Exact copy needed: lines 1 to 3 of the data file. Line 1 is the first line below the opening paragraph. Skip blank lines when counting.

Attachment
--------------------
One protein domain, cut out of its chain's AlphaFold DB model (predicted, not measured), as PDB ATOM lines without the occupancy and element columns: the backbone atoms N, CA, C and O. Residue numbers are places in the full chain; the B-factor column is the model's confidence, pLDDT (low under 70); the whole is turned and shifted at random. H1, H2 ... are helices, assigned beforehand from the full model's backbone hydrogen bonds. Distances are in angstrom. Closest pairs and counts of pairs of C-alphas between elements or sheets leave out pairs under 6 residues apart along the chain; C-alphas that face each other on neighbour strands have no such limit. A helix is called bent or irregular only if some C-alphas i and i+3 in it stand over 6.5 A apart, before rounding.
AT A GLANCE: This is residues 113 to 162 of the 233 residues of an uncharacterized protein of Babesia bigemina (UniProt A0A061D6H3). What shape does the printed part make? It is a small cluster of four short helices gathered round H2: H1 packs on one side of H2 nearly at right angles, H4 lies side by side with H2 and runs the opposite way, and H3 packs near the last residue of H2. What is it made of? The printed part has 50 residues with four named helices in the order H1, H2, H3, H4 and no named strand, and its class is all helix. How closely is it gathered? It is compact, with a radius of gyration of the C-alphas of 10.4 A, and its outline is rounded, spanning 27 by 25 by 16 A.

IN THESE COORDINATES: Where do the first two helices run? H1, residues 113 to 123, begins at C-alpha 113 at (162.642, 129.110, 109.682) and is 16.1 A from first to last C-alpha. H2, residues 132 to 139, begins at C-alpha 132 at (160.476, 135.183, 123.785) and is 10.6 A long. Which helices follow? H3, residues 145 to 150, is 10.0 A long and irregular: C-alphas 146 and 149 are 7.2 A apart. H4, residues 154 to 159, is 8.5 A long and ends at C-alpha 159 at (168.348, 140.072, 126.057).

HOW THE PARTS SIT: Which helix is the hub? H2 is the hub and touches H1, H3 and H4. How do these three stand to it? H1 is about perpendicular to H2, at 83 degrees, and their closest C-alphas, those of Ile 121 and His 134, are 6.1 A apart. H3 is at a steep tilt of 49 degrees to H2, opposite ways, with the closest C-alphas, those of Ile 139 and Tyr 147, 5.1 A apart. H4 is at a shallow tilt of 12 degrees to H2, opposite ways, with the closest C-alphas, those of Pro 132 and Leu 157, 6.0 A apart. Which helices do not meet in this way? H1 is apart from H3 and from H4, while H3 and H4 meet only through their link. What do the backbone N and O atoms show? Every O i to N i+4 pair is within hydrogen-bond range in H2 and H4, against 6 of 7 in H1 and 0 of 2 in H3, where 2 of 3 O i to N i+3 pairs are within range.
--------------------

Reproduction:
AT A GLANCE: This is residues 113 to 162 of the 233 residues of an uncharacterized protein of Babesia bigemina (UniProt A0A061D6H3). What shape does the printed part make? It is a small cluster of four short helices gathered round H2: H1 packs on one side of H2 nearly at right angles, H4 lies side by side with H2 and runs the opposite way, and H3 packs near the last residue of H2. What is it made of? The printed part has 50 residues with four named helices in the order H1, H2, H3, H4 and no named strand, and its class is all helix. How closely is it gathered? It is compact, with a radius of gyration of the C-alphas of 10.4 A, and its outline is rounded, spanning 27 by 25 by 16 A.

IN THESE COORDINATES: Where do the first two helices run? H1, residues 113 to 123, begins at C-alpha 113 at (162.642, 129.110, 109.682) and is 16.1 A from first to last C-alpha. H2, residues 132 to 139, begins at C-alpha 132 at (160.476, 135.183, 123.785) and is 10.6 A long. Which helices follow? H3, residues 145 to 150, is 10.0 A long and irregular: C-alphas 146 and 149 are 7.2 A apart. H4, residues 154 to 159, is 8.5 A long and ends at C-alpha 159 at (168.348, 140.072, 126.057).

HOW THE PARTS SIT: Which helix is the hub? H2 is the hub and touches H1, H3 and H4. How do these three stand to it? H1 is about perpendicular to H2, at 83 degrees, and their closest C-alphas, those of Ile 121 and His 134, are 6.1 A apart. H3 is at a steep tilt of 49 degrees to H2, opposite ways, with the closest C-alphas, those of Ile 139 and Tyr 147, 5.1 A apart. H4 is at a shallow tilt of 12 degrees to H2, opposite ways, with the closest C-alphas, those of Pro 132 and Leu 157, 6.0 A apart. Which helices do not meet in this way? H1 is apart from H3 and from H4, while H3 and H4 meet only through their link. What do the backbone N and O atoms show? Every O i to N i+4 pair is within hydrogen-bond range in H2 and H4, against 6 of 7 in H1 and 0 of 2 in H3, where 2 of 3 O i to N i+3 pairs are within range.